After reading about the astronomic levels of food waste in the U.S., there was no way I could let any of my own food go to waste. I never can, actually, I’m usually pretty diligent about using up everything we’ve got. On those rare occasions when I unearth a moldy, forgotten tomato, or a wilted and soggy bunch of cilantro, I feel annoyed and angry with myself, and that was before going on this world hunger project. If I wasted food now, I think I might cry. So, I took some of the beans and rice dinner that I enjoyed on my day spent focused on hunger in Latin America, and I added a zucchini and bell pepper and it was delicious.
|Food Name||Amount||Calories||Fat (g)||Carbohydrates (g)||Protein (g)|
|Olive Oil||1 Tbsp||119||13.5||0||0|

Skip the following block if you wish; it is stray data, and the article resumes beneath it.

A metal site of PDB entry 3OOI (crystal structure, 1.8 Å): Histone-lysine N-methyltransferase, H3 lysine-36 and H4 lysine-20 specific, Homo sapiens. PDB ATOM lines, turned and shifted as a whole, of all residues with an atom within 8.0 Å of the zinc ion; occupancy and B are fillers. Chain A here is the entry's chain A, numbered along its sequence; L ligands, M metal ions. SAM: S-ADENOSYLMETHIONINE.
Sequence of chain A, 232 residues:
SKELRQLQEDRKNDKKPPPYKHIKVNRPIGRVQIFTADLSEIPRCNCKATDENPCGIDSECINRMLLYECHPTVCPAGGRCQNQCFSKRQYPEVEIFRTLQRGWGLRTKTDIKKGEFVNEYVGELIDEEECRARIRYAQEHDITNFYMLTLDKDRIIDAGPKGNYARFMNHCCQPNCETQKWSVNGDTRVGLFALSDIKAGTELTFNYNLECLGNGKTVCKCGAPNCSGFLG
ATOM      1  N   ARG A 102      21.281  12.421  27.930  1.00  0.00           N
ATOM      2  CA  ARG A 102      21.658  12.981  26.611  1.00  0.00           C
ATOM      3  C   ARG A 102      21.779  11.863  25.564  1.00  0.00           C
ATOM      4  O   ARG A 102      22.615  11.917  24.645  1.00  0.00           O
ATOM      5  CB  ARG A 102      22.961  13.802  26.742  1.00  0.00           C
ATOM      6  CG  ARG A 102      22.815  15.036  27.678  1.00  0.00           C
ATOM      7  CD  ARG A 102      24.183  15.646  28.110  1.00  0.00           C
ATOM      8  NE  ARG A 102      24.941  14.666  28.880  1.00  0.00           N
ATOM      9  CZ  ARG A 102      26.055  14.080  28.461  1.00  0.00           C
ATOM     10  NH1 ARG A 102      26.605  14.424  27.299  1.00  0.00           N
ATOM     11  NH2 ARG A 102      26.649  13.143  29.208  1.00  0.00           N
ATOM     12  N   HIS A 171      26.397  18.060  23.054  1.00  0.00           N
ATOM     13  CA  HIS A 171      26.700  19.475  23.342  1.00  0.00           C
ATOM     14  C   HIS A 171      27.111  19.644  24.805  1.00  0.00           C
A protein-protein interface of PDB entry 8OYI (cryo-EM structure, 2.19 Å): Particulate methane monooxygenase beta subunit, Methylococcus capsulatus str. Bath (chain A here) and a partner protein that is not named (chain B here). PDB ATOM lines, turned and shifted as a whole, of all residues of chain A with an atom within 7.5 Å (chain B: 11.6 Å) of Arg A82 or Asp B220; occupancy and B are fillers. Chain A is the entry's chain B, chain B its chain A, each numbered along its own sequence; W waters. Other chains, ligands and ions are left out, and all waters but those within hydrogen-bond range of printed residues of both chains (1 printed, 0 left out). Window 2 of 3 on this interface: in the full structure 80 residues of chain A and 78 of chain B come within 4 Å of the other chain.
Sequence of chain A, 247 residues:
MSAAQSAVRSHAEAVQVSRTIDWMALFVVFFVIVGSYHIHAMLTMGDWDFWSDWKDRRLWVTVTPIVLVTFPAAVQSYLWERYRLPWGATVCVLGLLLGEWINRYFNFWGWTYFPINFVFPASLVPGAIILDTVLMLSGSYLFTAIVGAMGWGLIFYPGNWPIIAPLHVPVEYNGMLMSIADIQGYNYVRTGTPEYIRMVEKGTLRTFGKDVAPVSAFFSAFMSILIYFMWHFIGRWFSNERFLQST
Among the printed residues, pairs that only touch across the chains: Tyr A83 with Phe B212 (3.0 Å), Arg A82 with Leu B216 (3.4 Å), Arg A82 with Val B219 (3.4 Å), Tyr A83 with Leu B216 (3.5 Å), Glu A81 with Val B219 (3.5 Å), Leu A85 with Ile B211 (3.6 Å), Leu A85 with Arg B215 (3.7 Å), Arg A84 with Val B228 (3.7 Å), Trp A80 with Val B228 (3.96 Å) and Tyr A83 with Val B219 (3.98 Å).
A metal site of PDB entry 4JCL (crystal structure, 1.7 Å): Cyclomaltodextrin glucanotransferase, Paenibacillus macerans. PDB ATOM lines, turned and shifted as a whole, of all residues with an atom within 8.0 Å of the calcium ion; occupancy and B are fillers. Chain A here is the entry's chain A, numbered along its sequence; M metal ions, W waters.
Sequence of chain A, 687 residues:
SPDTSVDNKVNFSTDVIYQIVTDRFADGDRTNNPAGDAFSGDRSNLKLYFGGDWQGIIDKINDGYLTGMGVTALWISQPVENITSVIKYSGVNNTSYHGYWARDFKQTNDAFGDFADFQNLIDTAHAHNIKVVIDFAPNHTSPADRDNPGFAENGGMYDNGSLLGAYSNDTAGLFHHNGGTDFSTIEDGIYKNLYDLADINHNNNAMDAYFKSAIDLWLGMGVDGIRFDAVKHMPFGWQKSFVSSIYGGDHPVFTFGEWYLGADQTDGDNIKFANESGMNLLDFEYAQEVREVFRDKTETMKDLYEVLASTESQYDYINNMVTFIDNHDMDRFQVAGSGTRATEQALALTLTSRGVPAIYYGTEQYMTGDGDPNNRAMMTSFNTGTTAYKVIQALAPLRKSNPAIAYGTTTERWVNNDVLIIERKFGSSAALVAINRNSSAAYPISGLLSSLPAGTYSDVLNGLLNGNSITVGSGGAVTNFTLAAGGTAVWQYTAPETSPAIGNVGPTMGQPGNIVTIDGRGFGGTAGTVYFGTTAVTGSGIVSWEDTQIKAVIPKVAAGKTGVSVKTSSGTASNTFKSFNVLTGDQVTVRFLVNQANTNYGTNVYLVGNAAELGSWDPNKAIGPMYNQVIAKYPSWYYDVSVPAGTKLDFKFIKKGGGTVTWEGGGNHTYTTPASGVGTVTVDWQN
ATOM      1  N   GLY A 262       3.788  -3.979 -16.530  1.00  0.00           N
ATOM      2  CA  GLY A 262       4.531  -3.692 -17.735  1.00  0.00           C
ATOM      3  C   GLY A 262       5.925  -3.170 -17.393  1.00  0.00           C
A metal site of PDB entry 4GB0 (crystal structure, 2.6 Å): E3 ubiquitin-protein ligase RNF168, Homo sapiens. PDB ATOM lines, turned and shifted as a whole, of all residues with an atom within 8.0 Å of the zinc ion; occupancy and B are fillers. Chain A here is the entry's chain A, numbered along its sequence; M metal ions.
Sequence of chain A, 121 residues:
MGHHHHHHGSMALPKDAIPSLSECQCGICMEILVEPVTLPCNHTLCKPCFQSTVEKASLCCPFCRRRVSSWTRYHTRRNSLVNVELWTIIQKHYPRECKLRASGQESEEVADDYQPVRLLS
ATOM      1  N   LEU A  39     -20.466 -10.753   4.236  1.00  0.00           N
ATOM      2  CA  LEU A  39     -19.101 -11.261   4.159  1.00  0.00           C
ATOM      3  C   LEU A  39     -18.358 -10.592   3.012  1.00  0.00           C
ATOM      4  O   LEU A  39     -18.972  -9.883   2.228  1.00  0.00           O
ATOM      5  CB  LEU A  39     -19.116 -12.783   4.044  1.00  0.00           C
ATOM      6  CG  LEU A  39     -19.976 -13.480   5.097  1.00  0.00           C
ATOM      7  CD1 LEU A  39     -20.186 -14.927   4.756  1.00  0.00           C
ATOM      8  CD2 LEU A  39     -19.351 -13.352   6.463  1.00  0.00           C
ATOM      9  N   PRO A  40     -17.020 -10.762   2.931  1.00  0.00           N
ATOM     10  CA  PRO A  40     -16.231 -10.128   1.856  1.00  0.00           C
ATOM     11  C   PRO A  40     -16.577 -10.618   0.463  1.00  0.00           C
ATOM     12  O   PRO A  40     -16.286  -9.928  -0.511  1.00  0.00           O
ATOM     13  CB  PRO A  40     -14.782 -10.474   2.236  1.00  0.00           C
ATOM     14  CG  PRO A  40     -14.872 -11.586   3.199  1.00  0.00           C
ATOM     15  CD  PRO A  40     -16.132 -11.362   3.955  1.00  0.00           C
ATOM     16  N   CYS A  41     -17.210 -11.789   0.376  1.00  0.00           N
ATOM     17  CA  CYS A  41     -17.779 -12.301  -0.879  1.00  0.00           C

Total Calories: 1,067
Total Fat: 41.7
Total Carbohydrates: 149
Total Protein: 26.6
To support the organizations I write about in this series, purchase a World Hunger: Be the Solution Tee. Proceeds from the shirt will go to the Small Planet Institute Fund and the International Fund for Africa. All tees are sweat free and available in organic cotton. To see the selection of World Hunger tees at Conducive’s Humanitarian & Human Rights Tee store, click here
To Follow Natasha’s World Hunger Journey
7 Days for World Hunger: Day 1
7 Days for World Hunger: Day 2
7 Days for World Hunger: Day 3
7 Days for World Hunger: Day 4
7 Days for World Hunger: Day 5